Show simple item record

dc.contributor.authorBradwell, HLen
dc.contributor.authorEdwards, KJen
dc.contributor.authorWinnington, Ren
dc.contributor.authorThill, Sen
dc.contributor.authorJones, RBen

<jats:sec><jats:title>Objective</jats:title><jats:p>Companion robots, such as Paro, may reduce agitation and depression for older people with dementia. However, contradictory research outcomes suggest robot design is not always optimal. While many researchers suggest user-centred design is important, there is little evidence on the difference this might make. Here, we aimed to assess its importance by comparing companion robot design perceptions between older people (end users) and roboticists (developers).</jats:p></jats:sec><jats:sec><jats:title>Design</jats:title><jats:p>Older people and roboticists interacted with eight companion robots or alternatives at two separate events in groups of two to four people. Interactions were recorded, participants’ comments and observations were transcribed, and content was analysed. Subsequently, each group participated in focus groups on perceptions of companion robot design. Discussions were recorded and transcribed, and content was analysed.</jats:p></jats:sec><jats:sec><jats:title>Participants and settings</jats:title><jats:p>Seventeen older people (5 male, 12 female, ages 60–99) at a supported living retirement complex, and 18 roboticists (10 male, 8 female, ages 24–37) at a research centre away-day.</jats:p></jats:sec><jats:sec><jats:title>Results</jats:title><jats:p>We found significant differences in design preferences between older people and roboticists. Older people desired soft, furry, interactive animals that were familiar and realistic, while unfamiliar forms were perceived as infantilising. By contrast, most roboticists eschewed familiar and realistic designs, thinking unfamiliar forms better suited older people. Older people also expressed desire for features not seen as important by developers. A large difference was seen in attitude towards ability to talk: 12/17 (71%) older people but only 2/18 (11%) roboticists requested speech. Older people responded positively towards life-simulation features, eye contact, robot personalisation and obeying commands, features undervalued by roboticists. These differences were reflected in preferred device, with ‘Joy for All’ cat chosen most often by older people, while roboticists most often chose Paro.</jats:p></jats:sec><jats:sec><jats:title>Conclusion</jats:title><jats:p>The observed misalignment of opinion between end users and developers on desirable design features of companion robots demonstrates the need for user-centred design during development.</jats:p></jats:sec>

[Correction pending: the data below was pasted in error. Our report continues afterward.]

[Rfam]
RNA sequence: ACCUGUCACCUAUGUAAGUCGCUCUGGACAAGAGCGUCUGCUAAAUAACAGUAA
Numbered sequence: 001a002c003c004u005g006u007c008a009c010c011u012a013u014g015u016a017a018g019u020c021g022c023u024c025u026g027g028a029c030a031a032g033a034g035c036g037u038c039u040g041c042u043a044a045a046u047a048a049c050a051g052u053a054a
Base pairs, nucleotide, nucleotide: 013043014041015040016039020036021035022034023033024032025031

dc.format.extente032468 - e032468en
dc.publisherBMJ Publishing Groupen
dc.titleCompanion robots for older people: importance of user-centred design demonstrated through observations and focus groups comparing preferences of older people and roboticists in South West Englanden
dc.typeJournal Article
plymouth.journalBMJ Openen
plymouth.organisational-group/Plymouth/Faculty of Health
plymouth.organisational-group/Plymouth/Faculty of Health/School of Nursing and Midwifery
plymouth.organisational-group/Plymouth/Faculty of Science and Engineering
plymouth.organisational-group/Plymouth/REF 2021 Researchers by UoA
plymouth.organisational-group/Plymouth/REF 2021 Researchers by UoA/UoA03 Allied Health Professions, Dentistry, Nursing and Pharmacy
plymouth.organisational-group/Plymouth/REF 2021 Researchers by UoA/UoA11 Computer Science and Informatics
plymouth.organisational-group/Plymouth/Research Groups
plymouth.organisational-group/Plymouth/Research Groups/Institute of Health and Community
plymouth.organisational-group/Plymouth/Users by role
plymouth.organisational-group/Plymouth/Users by role/Academics
plymouth.organisational-group/Plymouth/Users by role/Post-Graduate Research Students
dc.rights.embargoperiodNot knownen
rioxxterms.typeJournal Article/Reviewen

Files in this item


This item appears in the following Collection(s)

Show simple item record

All items in PEARL are protected by copyright law.
Author manuscripts deposited to comply with open access mandates are made available in accordance with publisher policies. Please cite only the published version using the details provided on the item record or document. In the absence of an open licence (e.g. Creative Commons), permissions for further reuse of content should be sought from the publisher or author.
Theme by 
@mire NV